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AutoZone used to carry them, had a lifetime warranty...I had one replaced about 15 years ago. Top is already mushroomed a bit!
 

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Discussion Starter #22
I need to give mine a test. Let's see, torque down that oil drain plug real good and then I can segue into repairing stripped threads and a cracked case... Seriously, I notice it'll work in either direction. For left-handed threads? I can't really see using it to torque something down but what do I know. TC
 

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When reassembling the main engine cases of non-gasketed center seams with phillips/JIS screws, I use/used the hammer drive impact in cross X pattern twice on every screw. Just a medium wack with a medium small hammer.
 

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Discussion Starter #24
I hadn't thought about it like that. Fairly uniform whacks would yield fairly consistent torque when an absolute value isn't required.
 

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I've had my impact driver since the early 70's!!. Used it all the time. Didn't know about JIS screwdrivers until a few years ago. Now my impact drive just sits in my tool box taking up space. If I need an impact driver, I just grab my 3/8 drive air impact.

If you don't have a set of JIS screw drivers, get them. They will seem pretty magical the first time you use them. To identify if you have a JIS screw, look for a dot or dimple on the screw head.
 

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Discussion Starter #26
Can you still get JIS bits? I haven't looked. I know impact rated bits/sockets are necessary for air tools. Anyone used standard for these manual drivers? TC
 

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Can you still get JIS bits? I haven't looked. I know impact rated bits/sockets are necessary for air tools. Anyone used standard for these manual drivers? TC
JIS bits available; Google is your friend!

SAE bits on JIS screw heads? It's been done, but . . . not without some peril (of buggering screw heads).
 

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Discussion Starter #29
Google. What's that? Yeah, I realized after posting that a search would've been fewer keystrokes. What's the fun in that? Thx. TC
 

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Discussion Starter #32
It seems to be ubiquitous to people of a certain age.... I've heard it referred to as "sometimers". I'm there too. TC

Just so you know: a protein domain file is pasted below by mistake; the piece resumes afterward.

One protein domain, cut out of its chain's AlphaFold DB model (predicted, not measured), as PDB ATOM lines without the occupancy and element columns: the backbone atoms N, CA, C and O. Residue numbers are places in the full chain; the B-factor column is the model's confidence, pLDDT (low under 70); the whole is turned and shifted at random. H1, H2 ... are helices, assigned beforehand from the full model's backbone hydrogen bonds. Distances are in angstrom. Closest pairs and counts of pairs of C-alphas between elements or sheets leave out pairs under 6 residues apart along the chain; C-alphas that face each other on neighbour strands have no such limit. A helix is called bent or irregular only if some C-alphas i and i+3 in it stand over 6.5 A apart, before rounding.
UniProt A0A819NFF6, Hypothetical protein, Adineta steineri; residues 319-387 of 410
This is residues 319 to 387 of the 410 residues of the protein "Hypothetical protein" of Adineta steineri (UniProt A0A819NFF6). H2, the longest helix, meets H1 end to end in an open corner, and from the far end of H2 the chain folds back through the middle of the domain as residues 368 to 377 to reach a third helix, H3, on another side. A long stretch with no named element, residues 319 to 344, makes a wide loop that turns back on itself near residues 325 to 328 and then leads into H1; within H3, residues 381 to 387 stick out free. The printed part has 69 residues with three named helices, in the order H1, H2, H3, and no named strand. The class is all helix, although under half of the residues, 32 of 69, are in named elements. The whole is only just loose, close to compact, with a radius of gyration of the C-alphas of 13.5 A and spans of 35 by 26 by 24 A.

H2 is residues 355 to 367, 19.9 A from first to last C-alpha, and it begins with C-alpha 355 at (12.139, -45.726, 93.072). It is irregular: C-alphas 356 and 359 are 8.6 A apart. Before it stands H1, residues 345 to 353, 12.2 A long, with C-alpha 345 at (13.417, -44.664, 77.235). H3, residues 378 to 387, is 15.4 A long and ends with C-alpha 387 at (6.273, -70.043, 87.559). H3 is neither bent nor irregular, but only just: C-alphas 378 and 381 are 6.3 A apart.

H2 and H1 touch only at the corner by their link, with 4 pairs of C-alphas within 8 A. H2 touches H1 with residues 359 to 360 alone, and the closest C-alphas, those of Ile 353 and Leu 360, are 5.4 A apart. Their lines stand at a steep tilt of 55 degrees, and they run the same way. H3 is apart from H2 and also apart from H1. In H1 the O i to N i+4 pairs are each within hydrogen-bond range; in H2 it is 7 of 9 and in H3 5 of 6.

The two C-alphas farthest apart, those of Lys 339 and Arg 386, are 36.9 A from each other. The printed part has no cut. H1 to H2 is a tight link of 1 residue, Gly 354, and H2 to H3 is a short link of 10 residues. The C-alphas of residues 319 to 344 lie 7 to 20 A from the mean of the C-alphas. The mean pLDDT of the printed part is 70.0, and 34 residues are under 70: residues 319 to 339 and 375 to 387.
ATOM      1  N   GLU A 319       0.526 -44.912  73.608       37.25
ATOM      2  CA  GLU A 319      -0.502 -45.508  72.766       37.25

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OK ... I admit it ... I've got one ... also bought 'way back when' ...
Before they invented cordless impact tools
 

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I'm tempted to go out in the shop and climb up to look in the box of car-specific tools that I don't use anymore except when Good Neighbor Ray needs to borrow the dwell/tach or timing light to work on his '63 Sprint.

The only thing stopping me is the certain knowledge that I'd get out there and not remember why I wanted to be there.
 
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I have removed a counter sprocket nut from the transmission shaft with 3/8th drive, hammer driven impact tool that a 1/2 inch drive air impact wrench would not budge!
I will say that I was kinda' afraid that I might break the RH Main engine case.

WARNING, DO NOT do this kind of removal with the transmission IN any Gear!
Insert a screw driver or other tool between the drive chain & rear sprocket and rotate the wheel in the proper direction to JAM the rotation.

I had an 18" cresent wrench on the square body of the Snap-On hammer driven Impact tool while hammering on the tool and the sprocket nut Had Been Heated with an OXY/ACET torch!
 

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Yup, got mine in 1972, and it's still out in the toolbox in the garage. Gets used every couple of years, more or less. Keeps on paying for itself.
 

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I've had one or more of those since 1972. In the old days I didn't know about JIS drivers, and my 1966 had screws made of lightly compressed oatmeal. I didn't speak metric then either. First set of metric tools from Pep Boys. Dad and I used them to work on the Volvos we had. I remember White Front, Yellow Front (or was it Yellow Mart?) Fed Mart, Uni Mart, etc........ Now all taken over by WalMart or Amazon. Back in the old days some of the guys at the dealer parts counter actually knew tech stuff.
 
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